Nokia still has a healthy lead over almost all other competitors in every category, except for one; the Internet mobile device market. In this area, where Apple is now the largest threat, Nokia reported that its "converged mobile device" options, which are the N Series and E Series, have 41% of the market. However, at the same time last year they had 51%. Its no secret the iPhone can be contributed 100% to their situation. At this time last year, while the iPhone was still a revolutionary Internet device, it wasn't offering 3G to compete with Nokia, and wasn't being offered in key Nokia markets like Asia and Europe. This time around, Apple has fixed those two problems, and Nokia is feeling the burn.
Where Nokia is planning its revenge is in the upcoming open initiative that stemmed from its recent purchase of Symbian. By going the route of Android, it's hoping to stop the iPhone in its tracks and try to battle on the "open" front. While this is the right way to go, I still have to ask whether its up to going head-to-head with Google's Android, which will undoubtedly make huge strides in the "open" market once it's actually introduced. On the other hand, Nokia has been in the game for a long time, and knows what its doing. With the purchase of another longtime mobile player in Symbian, it has created quite the "open" powerhouse. Now, whether or not it uses that experience and know-how to build a better platform than Android is up for discussion. In my opinion, it's going to take a lot to beat what the Open Handset Alliance has been brewing for what seems like forever now.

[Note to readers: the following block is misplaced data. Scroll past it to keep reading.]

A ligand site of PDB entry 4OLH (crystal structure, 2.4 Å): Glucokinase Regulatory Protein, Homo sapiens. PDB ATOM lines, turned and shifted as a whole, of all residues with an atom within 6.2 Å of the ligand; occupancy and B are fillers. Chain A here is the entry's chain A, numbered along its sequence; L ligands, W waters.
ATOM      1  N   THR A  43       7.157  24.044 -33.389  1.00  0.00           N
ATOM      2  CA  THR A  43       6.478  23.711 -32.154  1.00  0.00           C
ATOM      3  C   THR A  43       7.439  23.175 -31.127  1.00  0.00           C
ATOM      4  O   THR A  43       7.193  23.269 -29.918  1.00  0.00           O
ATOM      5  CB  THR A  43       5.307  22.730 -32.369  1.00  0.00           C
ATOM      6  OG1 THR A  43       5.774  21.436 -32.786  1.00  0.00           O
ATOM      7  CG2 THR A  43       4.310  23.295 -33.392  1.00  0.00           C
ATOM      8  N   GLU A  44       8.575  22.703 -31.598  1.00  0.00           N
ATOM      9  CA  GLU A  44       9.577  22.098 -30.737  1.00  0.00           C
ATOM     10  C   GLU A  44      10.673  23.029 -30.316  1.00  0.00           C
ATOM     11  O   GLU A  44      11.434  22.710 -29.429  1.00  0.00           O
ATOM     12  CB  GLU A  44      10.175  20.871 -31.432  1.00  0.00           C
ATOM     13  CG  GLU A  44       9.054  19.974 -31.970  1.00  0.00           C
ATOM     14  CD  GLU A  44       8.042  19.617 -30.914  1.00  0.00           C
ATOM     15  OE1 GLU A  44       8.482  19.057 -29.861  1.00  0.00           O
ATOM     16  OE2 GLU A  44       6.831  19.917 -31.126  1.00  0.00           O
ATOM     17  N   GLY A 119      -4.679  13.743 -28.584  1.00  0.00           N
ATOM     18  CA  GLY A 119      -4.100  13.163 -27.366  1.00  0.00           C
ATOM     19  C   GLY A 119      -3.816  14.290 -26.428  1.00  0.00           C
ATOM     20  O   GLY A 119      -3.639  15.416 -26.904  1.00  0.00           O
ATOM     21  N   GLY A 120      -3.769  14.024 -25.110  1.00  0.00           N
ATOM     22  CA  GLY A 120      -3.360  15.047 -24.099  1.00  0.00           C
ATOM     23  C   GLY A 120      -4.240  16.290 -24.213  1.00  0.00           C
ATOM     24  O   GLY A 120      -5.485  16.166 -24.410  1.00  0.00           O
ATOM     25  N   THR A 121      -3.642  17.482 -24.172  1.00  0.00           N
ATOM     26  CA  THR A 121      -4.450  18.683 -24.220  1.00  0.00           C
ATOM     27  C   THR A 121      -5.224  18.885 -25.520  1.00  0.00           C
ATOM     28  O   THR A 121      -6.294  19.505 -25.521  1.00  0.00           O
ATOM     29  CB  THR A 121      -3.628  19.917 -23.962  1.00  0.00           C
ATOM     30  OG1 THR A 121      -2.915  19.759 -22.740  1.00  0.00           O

I'm also still not convinced the "openness" of mobile devices in the future will have such a huge impact on the iPhone. The iPhone already has, and always will have, a large following where people won't care what features it doesn't have, etc. I'm not saying the open initiative in mobile is a bad thing, it's certainly not, but when compared with the iPhone, it's a totally different breed of animal. Now that the iPhone has made its way worldwide, there's really no stopping it, no matter the effort from the big boys.